Less obvious is the relationship between the pelvic organs—the vagina, uterus and ovaries—and the chest. The two systems, however, mirror each other not only in structure (what is the whole uterine complex but an inverted image of the heart and lung system?) but also in function.4 Indeed, much can be understood about the roles women have played (and have had imposed on them within patriarchies) if we see the womb as the "second heart." From the sacred prostitutes of ancient Greece and Rome, through the cult of Courtly Love in the early Middle Ages, up to the modern image of the woman as "protector of the hearth and moral compass of the family," women have been seen as the gateway to enlightenment, providing the spiritual dimension to an earthly life. It is not a role they have always cherished.5
But this is changing. We are seeing the life of women evolve and in ways that are reflected sexually—from the feeling pole to the thinking pole: as women attain prominence in the business and academic worlds equal to that of men, the rhythmic/ circulatory/heart pole is fading in influence, drowned out by increasing reliance upon intellectual labor.
This evolution is suggested by the gradual transition at the turn of the last century from vaginal/uterine sexual expression to that of clitoral expression. Ancient civilizations provide countless pieces of evidence that female pleasure focused on the vagina; dildos are common enough in museums of ancient civilizations, but ancient literature and paintings are without references to clitoral stimulation.6 Indeed, the first scientific documentation of clitoral masturbation didn't come until the early 20th century. In the 1970s, Shere Hite, in her exhaustive The Hite Report, did not even document the existence of the vaginal/uterine orgasm. Indeed, the 20th century may more reasonably be called the "Clitoral" than the "American" Century.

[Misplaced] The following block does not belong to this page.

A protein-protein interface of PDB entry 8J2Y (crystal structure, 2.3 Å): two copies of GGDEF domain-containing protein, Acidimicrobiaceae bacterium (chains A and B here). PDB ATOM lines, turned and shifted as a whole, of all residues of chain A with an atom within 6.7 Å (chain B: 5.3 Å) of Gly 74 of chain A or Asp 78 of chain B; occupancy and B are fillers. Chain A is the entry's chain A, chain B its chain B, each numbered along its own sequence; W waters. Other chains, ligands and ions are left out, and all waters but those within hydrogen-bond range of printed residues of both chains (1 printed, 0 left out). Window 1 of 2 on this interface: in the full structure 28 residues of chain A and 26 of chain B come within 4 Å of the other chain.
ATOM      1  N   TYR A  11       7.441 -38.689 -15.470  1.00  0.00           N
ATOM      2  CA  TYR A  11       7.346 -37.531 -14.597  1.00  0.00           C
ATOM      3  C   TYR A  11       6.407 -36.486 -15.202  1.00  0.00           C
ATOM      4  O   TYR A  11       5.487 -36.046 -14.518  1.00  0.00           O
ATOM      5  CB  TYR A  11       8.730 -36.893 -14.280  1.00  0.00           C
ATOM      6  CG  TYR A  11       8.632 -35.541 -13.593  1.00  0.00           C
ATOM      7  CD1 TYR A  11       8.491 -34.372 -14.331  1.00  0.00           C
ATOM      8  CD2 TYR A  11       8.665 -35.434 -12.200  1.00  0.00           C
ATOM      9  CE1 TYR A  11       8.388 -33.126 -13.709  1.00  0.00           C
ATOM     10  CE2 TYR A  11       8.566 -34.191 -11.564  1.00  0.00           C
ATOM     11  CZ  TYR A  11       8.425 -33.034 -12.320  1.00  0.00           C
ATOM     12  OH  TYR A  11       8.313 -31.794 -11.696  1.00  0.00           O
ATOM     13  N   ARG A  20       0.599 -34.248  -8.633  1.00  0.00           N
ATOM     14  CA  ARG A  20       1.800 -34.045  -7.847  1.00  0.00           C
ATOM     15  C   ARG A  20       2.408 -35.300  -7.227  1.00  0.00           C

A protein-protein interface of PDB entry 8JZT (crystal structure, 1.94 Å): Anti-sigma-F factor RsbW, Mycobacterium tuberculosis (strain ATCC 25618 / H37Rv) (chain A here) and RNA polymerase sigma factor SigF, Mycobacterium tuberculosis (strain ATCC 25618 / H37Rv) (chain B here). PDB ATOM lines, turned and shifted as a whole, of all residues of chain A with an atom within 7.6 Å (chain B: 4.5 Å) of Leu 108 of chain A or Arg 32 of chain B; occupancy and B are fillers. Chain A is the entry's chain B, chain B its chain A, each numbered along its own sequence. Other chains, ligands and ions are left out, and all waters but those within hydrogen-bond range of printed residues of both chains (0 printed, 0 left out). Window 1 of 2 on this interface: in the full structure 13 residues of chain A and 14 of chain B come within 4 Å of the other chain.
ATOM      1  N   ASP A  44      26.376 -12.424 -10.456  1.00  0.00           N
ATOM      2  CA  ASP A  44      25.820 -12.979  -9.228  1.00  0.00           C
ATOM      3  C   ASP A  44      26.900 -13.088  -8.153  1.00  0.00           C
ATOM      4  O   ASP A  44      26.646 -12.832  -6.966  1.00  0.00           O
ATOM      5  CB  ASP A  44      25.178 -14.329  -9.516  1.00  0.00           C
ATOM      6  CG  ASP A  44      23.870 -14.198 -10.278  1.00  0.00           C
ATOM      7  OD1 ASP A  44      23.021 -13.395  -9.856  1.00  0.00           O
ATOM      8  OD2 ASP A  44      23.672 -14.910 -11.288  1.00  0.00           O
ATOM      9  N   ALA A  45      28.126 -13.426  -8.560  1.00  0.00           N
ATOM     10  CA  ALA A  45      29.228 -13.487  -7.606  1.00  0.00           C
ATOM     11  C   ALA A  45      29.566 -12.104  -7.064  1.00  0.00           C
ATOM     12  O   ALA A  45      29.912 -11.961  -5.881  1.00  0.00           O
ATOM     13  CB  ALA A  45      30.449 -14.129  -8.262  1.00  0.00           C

The move from vaginal pleasure to clitoral stimulation was not taken in a single step. In his groundbreaking Psychology of Sex, Havelock Ellis documents that in the late 19th century, urethral masturbation among middle- and upper-class European women became so widespread that a French physician invented a tool to remove hairpins and other such instruments from women's urethras when their self-pleasuring efforts went awry.7
An important concept in physiology suggests that "overuse causes hypertrophy, [and] disuse causes atrophy." As the thinking pole becomes more predominant in the life of women, the sexual life will echo that, producing a more clitoral orientation, which in turn will reinforce the thinking orientation.
Which brings us back to our original question—not "Do you have a match?" but "Does masturbation make you smarter?"
Not smarter, but perhaps more thoughtful—but even that word is unreliable. Thinking is not to be confused with intelligence or, worse, with wisdom. It is merely an activity, and it is possible to think too much for your own good. Indeed, a study done more than a decade ago by a UCLA sociologist found that women in socioeconomic populations with little or no access to higher education or management in business actually masturbate less during "love droughts" than their more educated and "successful" sisters, instead preferring to go without until they find a new partner with whom they can have regular intercourse. They felt clitoral masturbation was demeaning, unsatisfying and "unwomanly."8